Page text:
When it doesn’t work, try it again in Safe mode

The time had come to hand on my original Mac mini M1 16/500, but when I tried to deauthorise it, it just threw an error.

Like Intel Macs with T2 chips, Apple silicon Macs have the time-saving feature that you can instantly Erase All Content and Settings (EACAS). What used to take a long series of delicate and error-prone manoeuvres has been reduced to a single command. But before I used that, I wanted to deauthorise that Mac for iTunes, in the Music app. As I have a few Macs, housekeeping which are authorised is important, to avoid having to deauthorise them all and reauthorise those still in use. But Music stubbornly wouldn’t let me, claiming there was an iCloud server error.

Preparing this Mac had otherwise been straightforward: it was going to my son, so I brought it fully up to date with macOS and its security software first. Whether that had put it out of sorts, I’ll never know, although I suspect the cause lay in an out-of-date software firewall on it. As it had only just been updated, my next step was to restart the mini, but that didn’t charm iCloud into helping.

My next step was one of the most useful in dealing with any macOS problem: start it up in Safe mode and try there.

Accessing Safe mode on an Apple silicon Mac is a tad more fiddly, in that you have to shut it down and start it up in Recovery before you select the boot disk, hold the Shift key and click on the button to Continue in Safe Mode.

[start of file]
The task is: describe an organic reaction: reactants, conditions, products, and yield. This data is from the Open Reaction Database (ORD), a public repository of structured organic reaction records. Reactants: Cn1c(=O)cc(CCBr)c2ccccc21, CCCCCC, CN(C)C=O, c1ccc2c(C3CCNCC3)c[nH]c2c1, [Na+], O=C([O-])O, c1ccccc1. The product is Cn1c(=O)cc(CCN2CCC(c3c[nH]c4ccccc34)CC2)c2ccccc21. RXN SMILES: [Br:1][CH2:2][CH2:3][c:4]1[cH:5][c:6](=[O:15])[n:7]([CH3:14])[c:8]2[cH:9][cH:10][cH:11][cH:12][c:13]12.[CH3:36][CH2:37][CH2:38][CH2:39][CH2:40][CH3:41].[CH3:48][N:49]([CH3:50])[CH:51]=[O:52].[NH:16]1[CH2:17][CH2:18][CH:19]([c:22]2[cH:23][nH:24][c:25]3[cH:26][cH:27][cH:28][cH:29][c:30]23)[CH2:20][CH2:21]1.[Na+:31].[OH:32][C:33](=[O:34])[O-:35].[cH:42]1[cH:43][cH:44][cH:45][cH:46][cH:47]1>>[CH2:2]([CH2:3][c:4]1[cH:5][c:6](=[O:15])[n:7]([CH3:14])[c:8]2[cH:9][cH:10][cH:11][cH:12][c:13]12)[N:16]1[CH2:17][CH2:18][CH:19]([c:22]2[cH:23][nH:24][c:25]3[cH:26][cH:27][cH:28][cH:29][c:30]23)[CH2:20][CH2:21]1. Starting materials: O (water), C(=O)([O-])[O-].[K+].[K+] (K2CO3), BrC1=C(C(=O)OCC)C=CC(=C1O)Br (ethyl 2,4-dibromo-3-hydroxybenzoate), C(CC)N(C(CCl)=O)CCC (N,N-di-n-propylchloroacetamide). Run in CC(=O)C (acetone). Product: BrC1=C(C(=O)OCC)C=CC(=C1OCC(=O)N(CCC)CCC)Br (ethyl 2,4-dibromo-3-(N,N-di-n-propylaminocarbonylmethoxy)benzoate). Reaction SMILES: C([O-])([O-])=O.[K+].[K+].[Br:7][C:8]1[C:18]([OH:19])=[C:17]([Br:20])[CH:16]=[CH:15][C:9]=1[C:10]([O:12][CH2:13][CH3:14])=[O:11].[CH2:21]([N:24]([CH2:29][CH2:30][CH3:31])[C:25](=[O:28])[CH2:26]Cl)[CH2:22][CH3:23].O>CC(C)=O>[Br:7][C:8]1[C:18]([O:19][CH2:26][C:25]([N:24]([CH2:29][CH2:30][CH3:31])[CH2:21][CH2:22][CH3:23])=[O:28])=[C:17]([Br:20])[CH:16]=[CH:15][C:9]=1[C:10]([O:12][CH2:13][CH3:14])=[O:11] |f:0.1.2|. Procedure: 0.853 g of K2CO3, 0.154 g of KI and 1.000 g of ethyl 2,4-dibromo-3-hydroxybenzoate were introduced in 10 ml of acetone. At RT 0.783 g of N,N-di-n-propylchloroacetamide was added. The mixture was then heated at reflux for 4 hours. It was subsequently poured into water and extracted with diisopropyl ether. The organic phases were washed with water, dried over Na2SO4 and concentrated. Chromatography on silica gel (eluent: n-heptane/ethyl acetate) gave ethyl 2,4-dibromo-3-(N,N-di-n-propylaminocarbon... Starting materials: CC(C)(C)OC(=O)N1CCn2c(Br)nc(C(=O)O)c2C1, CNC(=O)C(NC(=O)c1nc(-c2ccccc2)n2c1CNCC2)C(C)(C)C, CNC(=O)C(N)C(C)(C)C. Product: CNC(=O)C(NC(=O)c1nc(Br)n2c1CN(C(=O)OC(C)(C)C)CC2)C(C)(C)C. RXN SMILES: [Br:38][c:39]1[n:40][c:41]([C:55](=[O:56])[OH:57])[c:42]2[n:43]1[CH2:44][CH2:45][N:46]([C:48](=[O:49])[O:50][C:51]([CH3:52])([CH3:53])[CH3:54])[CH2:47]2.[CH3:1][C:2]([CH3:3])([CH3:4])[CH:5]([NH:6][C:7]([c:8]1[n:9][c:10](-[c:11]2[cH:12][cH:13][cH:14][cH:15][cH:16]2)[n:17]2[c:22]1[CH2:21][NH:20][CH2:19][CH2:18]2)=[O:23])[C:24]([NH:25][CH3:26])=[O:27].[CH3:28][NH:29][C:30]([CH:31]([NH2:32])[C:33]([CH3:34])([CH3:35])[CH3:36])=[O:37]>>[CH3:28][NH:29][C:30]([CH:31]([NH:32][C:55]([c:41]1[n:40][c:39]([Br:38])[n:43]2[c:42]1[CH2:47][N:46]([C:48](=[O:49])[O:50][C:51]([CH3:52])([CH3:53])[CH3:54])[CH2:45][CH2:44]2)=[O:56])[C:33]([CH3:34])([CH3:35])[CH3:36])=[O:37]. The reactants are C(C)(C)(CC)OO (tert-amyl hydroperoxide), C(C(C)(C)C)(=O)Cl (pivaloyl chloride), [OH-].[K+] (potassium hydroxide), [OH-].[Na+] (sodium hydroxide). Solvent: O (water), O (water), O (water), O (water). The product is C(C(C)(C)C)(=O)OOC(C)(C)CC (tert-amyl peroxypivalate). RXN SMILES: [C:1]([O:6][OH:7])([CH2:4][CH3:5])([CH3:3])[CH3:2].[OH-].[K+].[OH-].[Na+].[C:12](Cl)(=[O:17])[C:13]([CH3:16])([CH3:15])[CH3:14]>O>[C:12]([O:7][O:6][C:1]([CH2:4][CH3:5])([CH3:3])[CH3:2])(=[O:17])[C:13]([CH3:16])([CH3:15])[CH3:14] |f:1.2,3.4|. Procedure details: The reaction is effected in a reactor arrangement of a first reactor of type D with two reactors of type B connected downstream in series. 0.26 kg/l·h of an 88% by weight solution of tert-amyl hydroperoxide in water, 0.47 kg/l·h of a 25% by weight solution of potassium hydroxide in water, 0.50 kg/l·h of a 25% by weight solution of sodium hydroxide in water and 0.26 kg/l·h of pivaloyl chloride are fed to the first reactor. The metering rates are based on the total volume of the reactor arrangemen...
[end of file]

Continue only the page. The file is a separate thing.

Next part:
Your Mac will then restart, and you should confirm in System Information that it’s in Safe mode. Open System Information, click on Software at the left, and the line Boot Mode should say Safe rather than Normal.

Safe mode is my favourite panacea when something still doesn’t work after restarting in normal mode. It can let macOS updates install without trouble, it flushes font caches so can unscramble their problems, and much more. Leave the Mac in Safe mode for a couple of minutes. In this case, I opened Music and deauthorisation worked perfectly. I then restarted back into normal mode ready to use Erase All Content and Settings (EACAS).


This sleight of hand works on T2 Intel and Apple silicon Macs because of encryption of their internal disk. You don’t have to be using File Vault for it to be available in System Settings > General > Transfer or Reset. Once your Mac has automatically disabled Find My Mac and Activation Lock and signed out of everything else, it simply throws away the encryption keys that it used to protect your files on its internal storage. That makes their contents totally unrecoverable, and is far better than trying to zero-erase an SSD.

At the end of EACAS, you simply restart your Mac so it can activate, and once it reaches the start of the personalisation process, press and hold the Power button to shut it down. When my son powered his ‘new’ Mac mini up, it thus looked just like a brand new Mac, fresh from unboxing. The last step for me was then to remove my former mini from the list of Apple devices in System Settings.

The old multi-step sequence of

  1. disable Find My Mac and Activation Lock
  2. deauthorise that Mac for iTunes
  3. sign out of iCloud
  4. sign out of iMessage
  5. disable any firmware password
  6. reset NVRAM
  7. unpair Bluetooth devices
  8. erase the Mac and install macOS
  9. remove that Mac from your account in the Apple ID pane

has been streamlined into

  1. deauthorise that Mac for iTunes
  2. run EACAS
  3. remove that Mac from your account in the Apple ID pane.

Safe mode and EACAS: they make life so much simpler.